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Statistics (287)
STAB22H3 (229)
Ken Butler (34)


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Ken Butler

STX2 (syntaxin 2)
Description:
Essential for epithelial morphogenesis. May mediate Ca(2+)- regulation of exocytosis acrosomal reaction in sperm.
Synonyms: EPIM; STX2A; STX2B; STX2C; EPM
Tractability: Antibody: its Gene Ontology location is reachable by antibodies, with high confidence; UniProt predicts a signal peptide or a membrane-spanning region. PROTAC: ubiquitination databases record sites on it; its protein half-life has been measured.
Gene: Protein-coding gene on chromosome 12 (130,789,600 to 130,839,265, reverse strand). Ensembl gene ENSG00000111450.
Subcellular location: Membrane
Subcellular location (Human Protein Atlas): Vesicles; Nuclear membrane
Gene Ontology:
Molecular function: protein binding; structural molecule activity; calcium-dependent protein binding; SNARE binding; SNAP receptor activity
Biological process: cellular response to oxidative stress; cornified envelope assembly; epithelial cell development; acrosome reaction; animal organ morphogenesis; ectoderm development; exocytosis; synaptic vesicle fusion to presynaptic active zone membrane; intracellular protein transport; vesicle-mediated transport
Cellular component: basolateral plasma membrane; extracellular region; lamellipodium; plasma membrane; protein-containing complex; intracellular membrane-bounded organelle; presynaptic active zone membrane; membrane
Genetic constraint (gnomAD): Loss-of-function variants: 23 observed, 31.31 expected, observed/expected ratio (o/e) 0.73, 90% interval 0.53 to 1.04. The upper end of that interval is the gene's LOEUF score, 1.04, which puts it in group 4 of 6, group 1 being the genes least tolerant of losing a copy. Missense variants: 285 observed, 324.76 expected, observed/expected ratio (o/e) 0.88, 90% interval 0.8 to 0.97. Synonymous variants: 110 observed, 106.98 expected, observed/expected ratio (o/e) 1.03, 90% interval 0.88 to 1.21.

QUICK REVIEW: RANDOMNESS AND PROBABILITY (PART IV) - LAW OF LARGE NUMBERS (LLN) - more times we try sth, closer the results will get to theoretical perfection - LAW OF AVERAGES DNE BASIC RULES OF PROBABILITY HOW TO FIND PROBABILITY OF: "this event OR this event occurs"? - add probab's and subtract probab. that both occur HOW TO FIND PROBABILITY THAT: "event A and event B" occurred, given they are independent. - multiply probab's CONDITIONAL PROBABILITY: how probable is one event to happen, knowing that another event happened - ie. P(event A | event B) => probability of event A, given event B DISJOINT EVENTS => "mutually exclusive" - cannot both occur at same time IF two events are INDEP, then occurence of one does not change probab. of the other occurring. PROBABILITY MODEL FOR RANDOM VARIABLE - describes theoretical distrib. of outcomes - expected value = mean of random var. - E(X) - add variances for sums or diff's of INDEP. random var's - IF distrib. of qvar var. is unimodal & symmetric - THEN can use normal model to estimate probab;'s - use: a) GEOMETRIC model to est. probab. of getting first success after certain # of INDEPENDENT trials b) BINOMIAL model to est. probab. of getting certain #successes in finite # of INDEPENDENT trials c) POISSON model to est. probab. of #occurrences of relatively rare phenomenon - approximation to BINOMIAL model ============================ BEGINNING OF PART V OF THE BOOK: FROM THE DATA AT HAND TO THE WORLD AT LARGE CHAPTER 18 SAMPLING DISTRIBUTION MODELS WHERE ARE WE GOING? - will find out how much proportions from random samples will vary - allows us to start generalizing from retrieved samples to popn MAIN TXT (example) - WHO: Canadian adults - WHAT: When to bring troops home - WHEN: Apr 2007 - WHERE: Canada - WHY: Public attitudes - to what extent should we see prop's (ex. of ppl favouring early withdrawl of troops) vary The following polls both were taken within a similar time frame - ex. Angus reid poll randomly selected 1k Canadians and found 52% in favour of troops being withdrawn early from war - = 0.52 - ex. Strategic Counsel poll randomly selected same amt of Canadians and found 64% in favour - = 0.64 - both of these were properly selected random samples, but their prop's are strikingly diff. [2] - why sample proportions vary going from 1 sample to another? - b/c samples are made up of diff. ppl THE CENTRAL LIMIT THEOREM FOR SAMPLE PROPORTIONS [1] (ex) Strategic Counsel poll - imagine results from all random samples of size 1,000 that the poll-administrators did not take - what would histogram for sample prop's retrieved from each one sample collectively look like? [2] (ex) Strategic Counsel poll - the centre of this histogram is the true proportion in the popn - denoted as p ---- NOTATION ALERT - p = true (gen. unk) prop. of successes in popn - = sample prop - estimate of p derived from data - q-hat = sample prop. of failures - q = true (gen. unk) prop. of failures in popn --- - suppose that p = 0.60 - 60% of ALL Canadian adults supported early withdrawl. [3] Shape of histogram? (ex) Strategic Counsel poll
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